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Use of Artelon® Cosmetic in soft tissue augmentation in dentistry

Authors Ko, Kim, Park, Park J

Published 16 June 2011 Volume 2011:3 Pages 33—37

DOI https://doi.org/10.2147/CCIDE.S15944

Review by Single-blind

Peer reviewer comments 2


Youngkyung Ko, NamRyang Kim, Seojin Park, Jun-Beom Park
Department of Periodontics, Seoul St Mary's Hospital, The Catholic University of Korea, Seoul, Korea

Background: Soft tissue augmentation is a widely used procedure in partially and fully edentulous patients to increase soft tissue volume. Polyurethanes have been used for scaffolds in a variety of implantable devices. Artelon® is a degradable polyurethane that has been manufactured as fibers, films, and porous scaffolds to be used for various purposes. In this review, the characteristics of Artelon are described, and its clinical applications in orthopedics, dermatology, cardiovascular medicine, and dentistry are also discussed.
Methods: A Medline (PubMed) search was conducted, and articles published in English were included. Keywords, including “Artelon”, “polyurethanes”, “soft tissue augmentation”, “biocompatibility”, “resorption”, “mechanical stability”, and “complications” were used in different combinations. Titles and abstracts were screened, and full text article analyses were performed.
Results: Most of the studies reported orthopedic, dermal, and myocardial applications. There were only a few reports related to dental and implant applications. Artelon has been successfully used for reinforcement of soft tissues, including the rotator cuff, Achilles, patellar, biceps, and quadriceps tendons in orthopedic surgery, and is used clinically for the treatment of osteoarthritis in the hand, wrist, and foot. One type of Artelon material, Artelon Cosmetic, has been used in the dental field to increase soft tissue volume, and stable results are achieved for up to 6 months. This material is reported to be easily handled when cut to the desired shape, with little additional time needed for manipulation during surgery, eliminates the need for connective tissue autografts, and thereby decreases patient morbidity and postoperative discomfort, with increased likelihood of a positive subjective outcome.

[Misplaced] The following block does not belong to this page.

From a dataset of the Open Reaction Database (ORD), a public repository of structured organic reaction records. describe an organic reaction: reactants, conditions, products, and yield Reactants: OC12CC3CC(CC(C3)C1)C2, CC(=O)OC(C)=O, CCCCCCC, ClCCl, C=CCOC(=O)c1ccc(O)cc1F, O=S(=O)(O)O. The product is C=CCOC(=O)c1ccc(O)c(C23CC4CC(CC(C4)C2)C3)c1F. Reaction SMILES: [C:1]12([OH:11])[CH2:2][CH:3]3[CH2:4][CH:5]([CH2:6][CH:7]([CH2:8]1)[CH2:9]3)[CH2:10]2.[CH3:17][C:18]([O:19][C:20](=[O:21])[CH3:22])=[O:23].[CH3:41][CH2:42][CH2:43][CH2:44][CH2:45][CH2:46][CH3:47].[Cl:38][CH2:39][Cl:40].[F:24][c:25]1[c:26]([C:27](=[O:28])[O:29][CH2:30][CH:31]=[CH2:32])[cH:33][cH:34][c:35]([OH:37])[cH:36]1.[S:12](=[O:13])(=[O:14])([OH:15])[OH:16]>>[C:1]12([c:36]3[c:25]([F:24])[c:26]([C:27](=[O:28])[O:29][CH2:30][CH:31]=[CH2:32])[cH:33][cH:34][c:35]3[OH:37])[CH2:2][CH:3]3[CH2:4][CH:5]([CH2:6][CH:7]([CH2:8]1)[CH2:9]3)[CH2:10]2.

Conclusion: Artelon may be applied in the dental field to increase soft tissue volume. Further studies of various applications in dentistry with long-term results are needed to confirm the safety and efficacy of this material before it can be used on a routine basis in dentistry.

Keywords: Artelon® Cosmetic, dentistry, soft tissue augmentation, polyurethanes

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